The one thing I really wanted to do in Korea was visit the DMZ. For some, that might be a morbid wish. But, for me, traveling is the instrument that allows me to see for myself what otherwise can only be seen through others.
Ever since first hearing of North Korea, I have wondered how it can be true that an nation can live so closed off from the rest of the world, and how a leaders’ pride can make his people suffer to the point of starvation. I know we live in a fallen world, but sometimes you just have to witness the corruption with your own eyes to believe it (and hope it doesn’t in turn corrupt you).
Unfortunately, I’m just going to have to keep that wish in my back pocket. As it turns out, children 10 and under are not allowed on the DMZ tour. Why not? I mean, it’s not like it’s the most heavily militarized border in the world with palpable tension and hostility or anything.
Okay, so you can’t take your kids to the DMZ, you can take them to visit the Blue House, the office and residence of the president of the Republic of Korea. Not nearly as thrilling, but a bit more safe nonetheless.
To get yourself near the president’s residence, you must register online two weeks in advance, providing name, date of birth, nationality, and passport number. All visitors are required to join an organized tour; and tour guides only speak Korean. (although the security guards could say “no pictures” in perfect English…)
Our time slot was for 10am on Saturday morning, and we were kindly requested via email to arrive 20 minutes early. Ha. We were sprinting to make it there just shy of 9:59am.
Luckily, we were allowed to still go on the tour. But, we had to wait in a very long line. The Blue House website says that tours are given at 10am and 11am on Saturday mornings (afternoon slots are available as well). However, it seemed like the tour times were rolling and the 10am and 11am times were just so that everyone wishing to go on the morning tour doesn’t show up at the same time.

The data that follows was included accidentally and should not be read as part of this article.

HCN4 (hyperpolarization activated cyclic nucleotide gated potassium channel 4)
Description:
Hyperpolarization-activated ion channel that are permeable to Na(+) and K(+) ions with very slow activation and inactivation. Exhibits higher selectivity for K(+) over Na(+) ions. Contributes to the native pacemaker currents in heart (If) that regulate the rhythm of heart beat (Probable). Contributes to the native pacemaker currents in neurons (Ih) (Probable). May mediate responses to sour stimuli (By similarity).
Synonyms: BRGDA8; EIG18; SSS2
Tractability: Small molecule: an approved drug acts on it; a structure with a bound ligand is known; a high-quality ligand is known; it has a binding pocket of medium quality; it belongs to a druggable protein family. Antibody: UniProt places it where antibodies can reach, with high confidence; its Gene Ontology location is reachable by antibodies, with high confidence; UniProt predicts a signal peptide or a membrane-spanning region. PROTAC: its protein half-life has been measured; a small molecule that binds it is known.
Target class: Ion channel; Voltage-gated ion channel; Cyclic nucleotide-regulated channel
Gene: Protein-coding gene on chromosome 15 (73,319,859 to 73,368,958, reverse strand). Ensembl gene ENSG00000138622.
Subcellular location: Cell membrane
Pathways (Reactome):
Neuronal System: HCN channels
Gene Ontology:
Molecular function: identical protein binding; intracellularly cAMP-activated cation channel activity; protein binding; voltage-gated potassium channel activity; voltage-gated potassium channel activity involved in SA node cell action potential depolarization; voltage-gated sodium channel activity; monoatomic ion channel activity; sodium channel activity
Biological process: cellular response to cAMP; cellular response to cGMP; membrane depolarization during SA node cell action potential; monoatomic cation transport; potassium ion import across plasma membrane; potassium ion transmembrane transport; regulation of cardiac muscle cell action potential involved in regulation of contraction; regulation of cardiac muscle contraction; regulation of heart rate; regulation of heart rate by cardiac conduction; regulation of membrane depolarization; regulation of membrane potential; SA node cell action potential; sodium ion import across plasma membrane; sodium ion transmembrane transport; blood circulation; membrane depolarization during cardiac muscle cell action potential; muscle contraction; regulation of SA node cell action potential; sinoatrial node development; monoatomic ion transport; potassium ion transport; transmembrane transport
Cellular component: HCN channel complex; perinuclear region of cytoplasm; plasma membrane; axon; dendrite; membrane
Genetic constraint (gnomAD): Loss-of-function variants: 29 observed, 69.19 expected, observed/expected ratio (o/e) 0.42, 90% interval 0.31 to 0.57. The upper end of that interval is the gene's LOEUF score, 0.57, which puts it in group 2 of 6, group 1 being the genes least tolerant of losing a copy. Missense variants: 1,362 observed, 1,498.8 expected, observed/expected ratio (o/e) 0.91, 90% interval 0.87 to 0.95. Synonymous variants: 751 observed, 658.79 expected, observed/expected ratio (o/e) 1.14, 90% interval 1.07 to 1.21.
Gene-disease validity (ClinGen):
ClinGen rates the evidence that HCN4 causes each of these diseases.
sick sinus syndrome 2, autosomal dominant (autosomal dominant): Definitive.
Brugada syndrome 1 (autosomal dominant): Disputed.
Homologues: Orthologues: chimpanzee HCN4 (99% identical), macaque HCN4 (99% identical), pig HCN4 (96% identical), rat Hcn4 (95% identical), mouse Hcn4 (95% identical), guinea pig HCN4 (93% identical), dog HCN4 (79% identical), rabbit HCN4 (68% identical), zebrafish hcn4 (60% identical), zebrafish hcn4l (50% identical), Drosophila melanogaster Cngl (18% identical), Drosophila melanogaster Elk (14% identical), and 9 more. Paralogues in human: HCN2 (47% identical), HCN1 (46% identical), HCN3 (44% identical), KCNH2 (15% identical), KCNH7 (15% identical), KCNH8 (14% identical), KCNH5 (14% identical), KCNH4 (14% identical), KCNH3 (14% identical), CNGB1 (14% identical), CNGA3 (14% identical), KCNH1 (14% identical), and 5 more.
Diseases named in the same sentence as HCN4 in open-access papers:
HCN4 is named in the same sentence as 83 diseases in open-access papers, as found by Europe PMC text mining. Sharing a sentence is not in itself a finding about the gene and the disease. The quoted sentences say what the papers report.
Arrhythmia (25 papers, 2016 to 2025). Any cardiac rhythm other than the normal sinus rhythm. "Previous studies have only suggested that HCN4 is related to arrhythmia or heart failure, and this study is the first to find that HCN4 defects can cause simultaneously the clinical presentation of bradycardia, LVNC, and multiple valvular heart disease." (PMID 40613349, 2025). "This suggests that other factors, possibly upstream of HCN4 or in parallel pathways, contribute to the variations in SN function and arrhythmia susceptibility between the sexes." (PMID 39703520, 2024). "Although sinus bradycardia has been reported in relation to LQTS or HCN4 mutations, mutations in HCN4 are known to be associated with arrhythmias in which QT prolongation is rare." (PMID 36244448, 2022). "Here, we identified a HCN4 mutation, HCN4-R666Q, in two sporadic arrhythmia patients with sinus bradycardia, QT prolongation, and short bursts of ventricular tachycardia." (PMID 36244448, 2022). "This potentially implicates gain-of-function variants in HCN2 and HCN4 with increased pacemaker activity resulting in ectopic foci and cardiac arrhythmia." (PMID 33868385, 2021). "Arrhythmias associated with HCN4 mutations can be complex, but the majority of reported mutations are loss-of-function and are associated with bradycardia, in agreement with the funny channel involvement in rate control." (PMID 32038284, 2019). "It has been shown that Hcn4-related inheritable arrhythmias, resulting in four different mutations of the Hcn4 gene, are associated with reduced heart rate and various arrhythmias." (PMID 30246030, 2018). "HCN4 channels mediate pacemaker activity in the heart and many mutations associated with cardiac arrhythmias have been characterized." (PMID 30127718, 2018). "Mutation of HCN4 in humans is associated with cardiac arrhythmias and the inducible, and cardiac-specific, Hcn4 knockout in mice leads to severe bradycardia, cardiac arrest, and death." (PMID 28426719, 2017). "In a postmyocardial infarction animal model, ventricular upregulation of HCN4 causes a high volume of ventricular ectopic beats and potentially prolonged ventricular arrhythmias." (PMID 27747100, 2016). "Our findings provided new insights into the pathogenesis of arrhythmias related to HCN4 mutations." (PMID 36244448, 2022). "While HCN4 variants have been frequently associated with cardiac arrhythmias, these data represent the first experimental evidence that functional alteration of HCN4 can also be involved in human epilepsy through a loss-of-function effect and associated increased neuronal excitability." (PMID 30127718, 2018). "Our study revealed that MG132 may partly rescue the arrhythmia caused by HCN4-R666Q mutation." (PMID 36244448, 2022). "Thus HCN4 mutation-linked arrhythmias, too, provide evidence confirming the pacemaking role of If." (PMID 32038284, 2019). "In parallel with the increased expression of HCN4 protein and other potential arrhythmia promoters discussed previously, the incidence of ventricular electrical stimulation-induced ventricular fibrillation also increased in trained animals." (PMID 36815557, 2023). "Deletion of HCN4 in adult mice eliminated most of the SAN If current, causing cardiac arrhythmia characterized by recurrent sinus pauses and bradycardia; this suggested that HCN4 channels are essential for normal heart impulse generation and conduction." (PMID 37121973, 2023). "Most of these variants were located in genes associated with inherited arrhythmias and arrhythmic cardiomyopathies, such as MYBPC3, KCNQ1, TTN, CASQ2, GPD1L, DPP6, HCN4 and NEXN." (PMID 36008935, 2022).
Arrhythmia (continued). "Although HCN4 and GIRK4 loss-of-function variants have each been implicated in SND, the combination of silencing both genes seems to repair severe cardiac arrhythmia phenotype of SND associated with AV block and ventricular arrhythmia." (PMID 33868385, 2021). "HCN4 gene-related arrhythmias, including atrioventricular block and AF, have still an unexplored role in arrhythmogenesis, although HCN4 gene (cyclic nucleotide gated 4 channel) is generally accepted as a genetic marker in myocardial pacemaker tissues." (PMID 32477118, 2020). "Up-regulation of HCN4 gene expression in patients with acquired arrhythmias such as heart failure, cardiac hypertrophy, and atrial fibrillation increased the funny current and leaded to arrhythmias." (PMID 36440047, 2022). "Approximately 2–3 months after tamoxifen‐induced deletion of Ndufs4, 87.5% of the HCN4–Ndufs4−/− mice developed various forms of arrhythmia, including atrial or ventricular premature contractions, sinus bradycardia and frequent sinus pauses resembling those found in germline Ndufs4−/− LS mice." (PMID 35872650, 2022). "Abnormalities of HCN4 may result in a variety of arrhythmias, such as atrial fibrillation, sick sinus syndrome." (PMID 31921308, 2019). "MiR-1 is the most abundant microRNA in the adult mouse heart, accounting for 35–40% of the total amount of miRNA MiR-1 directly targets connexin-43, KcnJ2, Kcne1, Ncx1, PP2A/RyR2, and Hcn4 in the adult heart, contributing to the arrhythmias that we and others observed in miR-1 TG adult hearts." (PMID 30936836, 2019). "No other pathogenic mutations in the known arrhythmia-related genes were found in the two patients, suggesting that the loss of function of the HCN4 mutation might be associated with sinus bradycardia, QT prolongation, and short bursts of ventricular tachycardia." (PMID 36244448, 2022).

After a passport check, we boarded a bus to take us something ridiculous like 1 kilometer up to the Blue House gates. Note: we brought our stroller along, and it was not a problem to put it on the bus. But, I noticed that strollers were available to borrow once through Blue House security if you’d rather leave yours at home.
Upon entering the Blue House grounds, each person was given a souvenir gift to commemorate the visit. Adults received very nice ceramic mugs with an artistic representation of the Blue House. Children received a small canvas folder with a notepad. Thank you very much, Korean taxpayers. I’ll think of you as I sip my brown rice green tea.
Everyone then had to go through security, which was much like airport security minus the pat down and are-you-carrying-anything-suspicious questions. Understandable, but we thought it was kind of stupid to be given a free gift and then have to x-ray it.
Next, we were ushered into a small auditorium and shown an introductory film about the grounds. No propaganda in the English subtitles, but we did see Hilary Clinton in the film. No other footage available?
The security guards then led the group up to the palace grounds. Though the film stated that we would be able to take as many pictures as we wanted, in actuality, we were told that photography was permitted in only three places (sorry, I can’t remember what the three places were – I’m sure I have shots from 6 or 7).
At the risk of stating the obvious, the grounds were amazing and full of autumn color. The best fall foliage of the trip was seen here and at Gyeongbokgung. Nothing but the best for the president, I’m sure.
I didn’t think we’d actually be allowed up close to the Blue House itself. Surprise, surprise, we were paraded quickly by and ordered not to take any pictures until around the expansive front lawn. I was a bit starstruck. I’ve seen the Blue House in so many Korean movies and TV shows.
The last part of the tour (or what I thought was the last part) showcased the foreign guest house where visiting heads of state are quartered (ha!) and entertained.
The Blue House website states that the tour lasts approximately 60 minutes. Perhaps this means from after security to the final returning of visitor badges. I think our whole experience from start to finish was almost two hours.
And then, just when we thought it was finally over, the tour continued on to other buildings adjacent to the Blue House grounds. Everyone in our party of 9 wanted to be done, so we ditched the last part of the tour.
All in all, I think the Blue House was one of the most exciting parts of our trip. I haven’t even been to the White House in Washington DC, and now I’ve been to the Blue House in Seoul. And how can you go wrong with a free tour and a quality free gift?